May-June 2012 | BACK TO SCHOOL

BACK TO SCHOOL
BACK TO SCHOOLBACK TO SCHOOLBACK TO SCHOOLBACK TO SCHOOL

STYLE POINTS

BACK TO SCHOOL

Restoration of a historic schoolhouse in Germantown will serve as a community heritage center

Written By: Nick Brandi | Photographer: Stephen Cherry

It was Booker T. Washington, president of the Tuskegee Institute, who got Julius Rosenwald, president of Sears, Roebuck & Co., to help build schools for African-American children in the South. Between 1912 and 1932, The Rosenwald School Building Program provided seed money for the construction of more than 5,000 schools from Maryland to Texas, including a reported 23 in Worcester County alone. Of those, only the school built in Germantown in 1922 is known to have survived in its original state.
 
Closed by the board of education in 1953, the two-room schoolhouse languished for a number of years until it was eventually claimed in 1962 by the Worcester County Roads Department, which used it to store equipment.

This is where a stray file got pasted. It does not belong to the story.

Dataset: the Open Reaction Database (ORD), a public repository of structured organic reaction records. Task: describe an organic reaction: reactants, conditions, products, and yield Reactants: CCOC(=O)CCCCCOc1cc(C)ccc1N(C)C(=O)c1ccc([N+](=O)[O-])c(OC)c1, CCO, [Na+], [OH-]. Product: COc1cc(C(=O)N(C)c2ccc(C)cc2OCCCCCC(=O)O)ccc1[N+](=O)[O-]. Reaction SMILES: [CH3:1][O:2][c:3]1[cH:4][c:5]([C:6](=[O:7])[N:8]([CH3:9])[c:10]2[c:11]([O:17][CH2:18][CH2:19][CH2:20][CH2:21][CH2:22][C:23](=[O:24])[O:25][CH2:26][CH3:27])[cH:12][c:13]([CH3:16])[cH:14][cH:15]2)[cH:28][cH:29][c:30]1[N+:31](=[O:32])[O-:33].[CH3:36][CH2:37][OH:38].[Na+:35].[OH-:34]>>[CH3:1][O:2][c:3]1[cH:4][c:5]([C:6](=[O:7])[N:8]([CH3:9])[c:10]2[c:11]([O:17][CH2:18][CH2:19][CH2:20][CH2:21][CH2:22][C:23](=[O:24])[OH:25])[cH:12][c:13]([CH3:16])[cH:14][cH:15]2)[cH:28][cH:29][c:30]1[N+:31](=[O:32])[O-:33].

Thanks to a citizens group led by Joseph Purnell in 2001, the Worcester County Board of Commissioners transferred the deed for the school back to the community, and in 2010, the restoration of the historic Germantown school broke ground. At press time, the project was on schedule to be completed in July. The restored version will include six rooms, two baths, a warming kitchen, a small office, an exhibit room and a large meeting room within its 1,656 overall square feet.
 
When unveiled, the Germantown Rosenwald School will serve as a tangible link to Worcester County’s rich history and heritage in addition to its practical use as a seniors’ meeting spot, afterschool facility for children, community-gathering site and special-events venue.
 
Though nearly complete, the Germantown Rosenwald School will need more funding to subsidize the costs of maintenance. To donate, contact the Germantown School Community Heritage Center at 410-641-0638, or email GermantownSchool@gmail.com.
 


There are no comments. Be the first to post a comment.